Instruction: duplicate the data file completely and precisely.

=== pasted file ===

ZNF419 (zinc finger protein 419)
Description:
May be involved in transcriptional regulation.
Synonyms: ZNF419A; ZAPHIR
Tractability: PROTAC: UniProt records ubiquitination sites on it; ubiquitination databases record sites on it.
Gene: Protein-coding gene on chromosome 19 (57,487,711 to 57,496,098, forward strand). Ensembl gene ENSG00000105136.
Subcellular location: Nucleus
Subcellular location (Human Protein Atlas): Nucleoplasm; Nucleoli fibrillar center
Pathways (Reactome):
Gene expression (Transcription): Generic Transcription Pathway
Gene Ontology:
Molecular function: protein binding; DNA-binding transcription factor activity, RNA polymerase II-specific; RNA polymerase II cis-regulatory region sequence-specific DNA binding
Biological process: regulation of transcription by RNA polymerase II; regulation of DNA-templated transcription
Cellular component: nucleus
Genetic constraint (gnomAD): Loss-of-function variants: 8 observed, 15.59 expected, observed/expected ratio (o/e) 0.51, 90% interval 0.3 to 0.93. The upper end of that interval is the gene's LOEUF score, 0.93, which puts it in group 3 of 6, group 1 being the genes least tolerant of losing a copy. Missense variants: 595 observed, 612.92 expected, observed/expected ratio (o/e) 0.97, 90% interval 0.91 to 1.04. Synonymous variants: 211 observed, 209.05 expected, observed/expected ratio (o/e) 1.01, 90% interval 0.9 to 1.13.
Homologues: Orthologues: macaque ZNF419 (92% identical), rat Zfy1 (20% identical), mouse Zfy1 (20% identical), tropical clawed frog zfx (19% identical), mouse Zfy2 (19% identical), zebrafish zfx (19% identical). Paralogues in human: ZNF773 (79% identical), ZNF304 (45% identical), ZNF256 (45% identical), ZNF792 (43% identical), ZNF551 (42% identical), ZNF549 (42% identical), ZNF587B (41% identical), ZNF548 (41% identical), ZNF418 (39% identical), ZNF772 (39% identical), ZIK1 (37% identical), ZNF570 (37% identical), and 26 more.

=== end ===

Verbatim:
ZNF419 (zinc finger protein 419)
Description:
May be involved in transcriptional regulation.
Synonyms: ZNF419A; ZAPHIR
Tractability: PROTAC: UniProt records ubiquitination sites on it; ubiquitination databases record sites on it.
Gene: Protein-coding gene on chromosome 19 (57,487,711 to 57,496,098, forward strand). Ensembl gene ENSG00000105136.
Subcellular location: Nucleus
Subcellular location (Human Protein Atlas): Nucleoplasm; Nucleoli fibrillar center
Pathways (Reactome):
Gene expression (Transcription): Generic Transcription Pathway
Gene Ontology:
Molecular function: protein binding; DNA-binding transcription factor activity, RNA polymerase II-specific; RNA polymerase II cis-regulatory region sequence-specific DNA binding
Biological process: regulation of transcription by RNA polymerase II; regulation of DNA-templated transcription
Cellular component: nucleus
Genetic constraint (gnomAD): Loss-of-function variants: 8 observed, 15.59 expected, observed/expected ratio (o/e) 0.51, 90% interval 0.3 to 0.93. The upper end of that interval is the gene's LOEUF score, 0.93, which puts it in group 3 of 6, group 1 being the genes least tolerant of losing a copy. Missense variants: 595 observed, 612.92 expected, observed/expected ratio (o/e) 0.97, 90% interval 0.91 to 1.04. Synonymous variants: 211 observed, 209.05 expected, observed/expected ratio (o/e) 1.01, 90% interval 0.9 to 1.13.
Homologues: Orthologues: macaque ZNF419 (92% identical), rat Zfy1 (20% identical), mouse Zfy1 (20% identical), tropical clawed frog zfx (19% identical), mouse Zfy2 (19% identical), zebrafish zfx (19% identical). Paralogues in human: ZNF773 (79% identical), ZNF304 (45% identical), ZNF256 (45% identical), ZNF792 (43% identical), ZNF551 (42% identical), ZNF549 (42% identical), ZNF587B (41% identical), ZNF548 (41% identical), ZNF418 (39% identical), ZNF772 (39% identical), ZIK1 (37% identical), ZNF570 (37% identical), and 26 more.